Several studies suggest that GAS1 is a tumor suppressor and that its downregulation facilitates the uncontrolled growth of several types of cancer cells.[107,108,115-118,124,125] It is worth noting that the downregulation of GAS1 is associated with the progression of thyroid and prostate cancer and with a poor prognosis of survival.[126,127] Additionally the loss of GAS1 increases the metastasis of breast, prostate and gastric cancers.[124,128] On the other hand, GAS1 has been proposed as a molecular marker for prostate cancer. The mechanisms that regulate the expression of GAS1 in gliomas have not been identified yet; however these tumors express several transcription factors that negatively regulate GAS1 such as c-Myc and v-Src.[56,57]
We previously showed that GAS1 induces apoptosis and inhibits cell growth in glioma cell lines and human glioma primary cultures of low and high grade.[87,88,107,116-118] Furthermore, we demonstrated that GAS1 decreased the proliferation and induced apoptosis through the inhibition of AKT as well as the induction of apoptosis mediated by caspase 3, independently of the activity of p53 in C6 glioma cells and U373 human astrocytoma cells.[87,88,116-118] Interestingly, GAS1 produces death of glioma cells even in the presence of the molecular machinery of Shh, suggesting that it acts through the GDNF pathway [Figure 2].
Gas1 binds to Ret in a manner independent of the presence of GDNF. On the other hand, the expression and activity of GDNF and its receptor GFRα1 are increased by their soluble forms in gliomas.[130-133] Based on the above, we developed a lentiviral vector in which the expression of tGAS1 is inducible.[87,88] This soluble form of GAS1 acts both in autocrine and paracrine manners in GBM cells and inhibits glioma tumor growth in vivo. Subsequent to this study, we used neural stem cells as a vehicle to deliver tGAS1 into intracranial gliomas, since they have innate tropism towards tumors. We found that tGAS1 decreased tumor growth and increased the overall health and survival of nude mice implanted with GBM.
There is evidence indicating that GAS1 is a metastasis suppressor in mouse 67NR breast cancer cells and B16-F0 melanoma cells. Extracranial metastasis is a rare manifestation of GBM, this is probably due to the shortened survival of patients, that will not allow glioblastoma cells generate metastasis. On the other hand, gliomas overexpress ERK1/2 and GDNF, molecules that promote migration and invasiveness of gliomas into the brain parenchyma. There is evidence that GAS1 inhibits the migration of breast cancer cells by blocking ERK in a RET-independent manner. Moreover, GAS1 decreased tumor vascularization in a breast cancer model. All these suggest that GAS1 can be an important molecule to counter the migration of glioma cells. Additionally, GAS1 has a RGD domain which is essential for the binding and blockade of some integrins that promote the migration and invasiveness of gliomas.[49,135] It has been found that RGD-integrin antagonists can inhibit cell adhesion and angiogenesis. On the other hand, it has been reported that integrin α5β1 (in the absence of attachment to fibronectin) decreased the proliferation of HT29 colon carcinoma cells by inducing the transcription of GAS1. Until now, however, there is no evidence of a relationship between the RGD domain of GAS1 and cell migration [Figure 2].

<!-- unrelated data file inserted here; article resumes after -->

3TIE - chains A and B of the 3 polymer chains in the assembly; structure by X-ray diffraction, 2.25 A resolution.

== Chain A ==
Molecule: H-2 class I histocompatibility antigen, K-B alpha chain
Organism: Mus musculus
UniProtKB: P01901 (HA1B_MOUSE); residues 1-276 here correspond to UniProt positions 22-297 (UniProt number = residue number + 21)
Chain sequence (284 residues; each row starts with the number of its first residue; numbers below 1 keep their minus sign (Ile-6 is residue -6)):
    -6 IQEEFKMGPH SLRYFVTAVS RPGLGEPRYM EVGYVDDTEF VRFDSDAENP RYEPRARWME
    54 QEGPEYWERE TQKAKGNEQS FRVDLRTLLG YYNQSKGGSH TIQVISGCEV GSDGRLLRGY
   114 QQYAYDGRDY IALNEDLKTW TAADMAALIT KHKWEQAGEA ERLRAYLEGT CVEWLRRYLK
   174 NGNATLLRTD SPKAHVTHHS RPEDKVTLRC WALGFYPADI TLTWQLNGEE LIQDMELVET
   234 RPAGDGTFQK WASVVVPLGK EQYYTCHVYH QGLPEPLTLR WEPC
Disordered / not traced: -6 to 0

The recurrence of gliomas that occurs after surgical resection, is attributed to the presence of GIC´s. Alternatively the activation of ERK is involved with the maintenance of the expression of MGMT and resistance to TMZ of GBM-GICs. As previously mentioned GAS1 inhibits the activation of ERK1/2, thus it may promote the elimination of the GIC´s population [Figure 2]. It is relevant that the overexpression of GAS1 in human adenocarcinoma cells (A549) increases their sensibility to cisplatin, which inhibits proliferation and induces cell cycle arrest and apoptosis.[137,138] Also, the downregulation of GAS1 promotes resistance to epirubicin in human gastric cancer by regulating drug efflux and apoptosis. On the other hand, it was reported that GAS1 could be an important biomarker for the prognosis of gastric cancer patients, since it was found that reduced or negative GAS1 expression is associated with shorter survival time and worse patient prognosis. In conclusion, current data suggest that GAS1 is a potential adjuvant for the treatment of gliomas and other tumors. The use of GAS1 with current treatments may improve their efficacy.
Financial support and sponsorship
This work was partially supported by CONACYT grant # 239516 (JS).
Conﬂicts of interest
There are no conflicts of interest.
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Cite This Article
Segovia J, Bautista E, Lara-Lozano M. Effects of Gas1 on gliomas: a review on current preclinical studies. J Cancer Metastasis Treat 2016;2:101-11. http://dx.doi.org/10.20517/2394-4722.2015.76
Segovia J, Bautista E, Lara-Lozano M. Effects of Gas1 on gliomas: a review on current preclinical studies. Journal of Cancer Metastasis and Treatment. 2016; 2: 101-11. http://dx.doi.org/10.20517/2394-4722.2015.76
Segovia, Jose, Elizabeth Bautista, Manuel Lara-Lozano. 2016. "Effects of Gas1 on gliomas: a review on current preclinical studies" Journal of Cancer Metastasis and Treatment. 2: 101-11. http://dx.doi.org/10.20517/2394-4722.2015.76
Segovia, J.; Bautista E.; Lara-Lozano M. Effects of Gas1 on gliomas: a review on current preclinical studies. J. Cancer. Metastasis. Treat. 2016, 2, 101-11. http://dx.doi.org/10.20517/2394-4722.2015.76